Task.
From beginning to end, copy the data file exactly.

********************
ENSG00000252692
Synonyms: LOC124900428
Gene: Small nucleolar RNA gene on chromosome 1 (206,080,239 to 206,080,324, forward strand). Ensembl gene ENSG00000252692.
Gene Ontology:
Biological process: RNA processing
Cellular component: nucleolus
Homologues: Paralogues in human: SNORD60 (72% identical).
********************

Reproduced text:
ENSG00000252692
Synonyms: LOC124900428
Gene: Small nucleolar RNA gene on chromosome 1 (206,080,239 to 206,080,324, forward strand). Ensembl gene ENSG00000252692.
Gene Ontology:
Biological process: RNA processing
Cellular component: nucleolus
Homologues: Paralogues in human: SNORD60 (72% identical).